The initial level of the health indicator was very low. Heavy pollution, high consumption of alcohol, widespread smoking, and the low quality of healthcare services are clear contributors. From its low base, Ukraine could and did improve health outcomes through effective policies, a stronger economy, and a changing culture. For example, successive governments in Ukraine have consistently increased taxes on tobacco and alcohol, and higher incomes have helped to improve diet and access to food. The public healthcare system was largely unreformed until 2014, but after the Revolution of Dignity, the government pushed different measures to make the healthcare system more patient-centric, improve access, and reduce corruption. The system remains largely government run but there has been some entry of private providers in large cities.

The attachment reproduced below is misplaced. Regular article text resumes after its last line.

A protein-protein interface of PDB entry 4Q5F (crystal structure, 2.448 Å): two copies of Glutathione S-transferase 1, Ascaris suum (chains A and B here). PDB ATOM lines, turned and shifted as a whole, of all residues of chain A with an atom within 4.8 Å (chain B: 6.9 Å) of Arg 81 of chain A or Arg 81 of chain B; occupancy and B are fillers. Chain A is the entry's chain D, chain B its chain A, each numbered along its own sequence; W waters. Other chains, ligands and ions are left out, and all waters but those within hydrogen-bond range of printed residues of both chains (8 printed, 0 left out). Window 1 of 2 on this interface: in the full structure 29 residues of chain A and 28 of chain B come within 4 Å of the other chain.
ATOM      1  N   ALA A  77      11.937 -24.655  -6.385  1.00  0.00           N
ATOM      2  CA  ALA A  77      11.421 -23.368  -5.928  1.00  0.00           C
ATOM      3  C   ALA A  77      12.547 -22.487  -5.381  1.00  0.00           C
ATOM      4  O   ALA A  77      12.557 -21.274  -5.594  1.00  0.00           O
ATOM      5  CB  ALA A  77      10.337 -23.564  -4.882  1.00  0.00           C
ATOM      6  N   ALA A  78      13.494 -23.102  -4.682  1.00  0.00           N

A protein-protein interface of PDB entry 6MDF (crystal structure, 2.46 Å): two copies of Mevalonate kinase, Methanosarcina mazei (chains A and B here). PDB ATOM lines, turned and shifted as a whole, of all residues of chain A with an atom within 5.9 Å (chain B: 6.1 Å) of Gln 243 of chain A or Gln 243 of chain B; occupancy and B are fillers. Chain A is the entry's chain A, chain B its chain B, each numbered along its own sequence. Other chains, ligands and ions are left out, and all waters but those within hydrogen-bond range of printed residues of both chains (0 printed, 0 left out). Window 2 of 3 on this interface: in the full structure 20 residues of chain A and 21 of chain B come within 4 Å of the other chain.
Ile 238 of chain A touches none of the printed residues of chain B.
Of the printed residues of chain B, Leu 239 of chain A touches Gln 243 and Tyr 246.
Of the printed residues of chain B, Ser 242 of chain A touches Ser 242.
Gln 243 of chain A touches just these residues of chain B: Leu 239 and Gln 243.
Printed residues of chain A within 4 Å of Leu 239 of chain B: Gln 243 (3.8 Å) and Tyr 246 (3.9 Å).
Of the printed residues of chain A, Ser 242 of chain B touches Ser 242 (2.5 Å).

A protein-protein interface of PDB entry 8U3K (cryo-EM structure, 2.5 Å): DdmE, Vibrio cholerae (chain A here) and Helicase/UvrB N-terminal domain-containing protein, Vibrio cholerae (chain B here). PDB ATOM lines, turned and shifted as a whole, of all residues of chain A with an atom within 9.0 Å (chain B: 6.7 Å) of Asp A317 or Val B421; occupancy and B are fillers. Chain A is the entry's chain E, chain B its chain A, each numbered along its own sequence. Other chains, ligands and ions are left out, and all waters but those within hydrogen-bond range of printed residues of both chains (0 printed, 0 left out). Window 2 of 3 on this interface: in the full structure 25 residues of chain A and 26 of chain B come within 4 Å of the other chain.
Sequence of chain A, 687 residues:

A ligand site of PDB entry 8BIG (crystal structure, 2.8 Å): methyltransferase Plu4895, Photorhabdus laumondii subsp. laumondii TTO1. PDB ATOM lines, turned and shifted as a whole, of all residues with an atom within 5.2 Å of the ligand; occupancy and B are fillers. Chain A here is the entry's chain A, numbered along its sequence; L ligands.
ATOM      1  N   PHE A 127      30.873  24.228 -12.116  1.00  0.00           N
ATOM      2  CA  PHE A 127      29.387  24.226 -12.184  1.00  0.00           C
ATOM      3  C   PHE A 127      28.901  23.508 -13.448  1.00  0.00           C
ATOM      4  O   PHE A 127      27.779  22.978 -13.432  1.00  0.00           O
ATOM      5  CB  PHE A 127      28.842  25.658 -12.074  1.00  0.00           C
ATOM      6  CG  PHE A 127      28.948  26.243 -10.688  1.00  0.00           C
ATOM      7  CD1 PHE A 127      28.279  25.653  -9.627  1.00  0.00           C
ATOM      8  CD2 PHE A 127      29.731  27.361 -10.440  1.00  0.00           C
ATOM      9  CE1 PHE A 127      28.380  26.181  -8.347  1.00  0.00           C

The future ahead

The future of Ukraine will be shaped by its accession to the European Union (EU) and NATO. Joining the EU requires a lot of convergence—and hence upgrades—in terms of the legal structures, economic conditions, and environmental/health standards. The experience of Poland and other former communist countries suggests that Ukraine will see radical improvements after accession, in labor productivity, market access, infrastructure and other key metrics of economic progress. Joining NATO will be critical for addressing security concerns. To put it bluntly, if Ukraine were to join NATO, Russia would not be able to attack it again. NATO can guarantee peace and thus make Ukraine an investable country and allow refugees to return.

Obviously, with the ongoing war, any outlook is highly uncertain. However, one should flag two challenges for Ukraine.

First, there is a widespread perception that the Ukrainian judicial system does not adequately protect private property or the individual rights of citizens, and does not act as an effective check on executive power and corruption. This is a fundamental challenge that needs to be addressed in the next five to ten years if the country is to become a success story.